Jenkinson was given a life sentence for the bombing in November 1972. The trial judge recommended that he serve no less than thirty years. Duigan and Kissane, convicted of complicity, received short prison sentences of, respectively, two-and-a-half and two years.
The Aldershot Bomb proved something of an own goal for the Official IRA, as Geoff Butler points out: “This bombing had big implications for the Official IRA. Many members resigned as they were opposed to killing. They were after control of Stormont [Editorial note: the Parliament of Northern Ireland 1921-1972].
“As well as those who were killed, nineteen other people were wounded by the explosion. The blast went in all directions. It broke windows as far away as Ash, over a mile away. Some of the children of those killed ended up in council care and orphanages while others were adopted by relatives.”.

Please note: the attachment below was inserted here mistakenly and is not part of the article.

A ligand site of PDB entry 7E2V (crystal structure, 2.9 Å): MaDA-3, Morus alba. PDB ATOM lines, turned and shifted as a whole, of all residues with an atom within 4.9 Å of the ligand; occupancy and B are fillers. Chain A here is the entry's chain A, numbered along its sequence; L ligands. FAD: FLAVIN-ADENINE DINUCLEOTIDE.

After the death of divorcee Mary Thelma Bosley, known to everyone as Thelma Bosley, her three younger sons were split up and placed in separate children’s homes. The eldest, aged twenty-two, was serving in The Parachute Regiment. In 1995, one of the Bosley brothers applied to the Criminal Injuries Compensation Board and was awarded £1,500.
Three of Thelma Bosley’s sons, Bryan, Dave and Karl, would serve in The Parachute Regiment. Their brother John Bosley stated: “I have personally experienced the chaos of the four lives left behind. For reasons those who know me know, I have the utmost respect for The Parachute Regiment but I feel that it should be remembered as a civilian massacre.
“Yes, it took place within MOD confines but only one of the dead was a serving individual. I understand that a sum running into hundreds of thousands was raised. This was in 1972. And most of it gradually disappeared. There were seven fatalities so the number of bereaved due any payment or award was relatively small.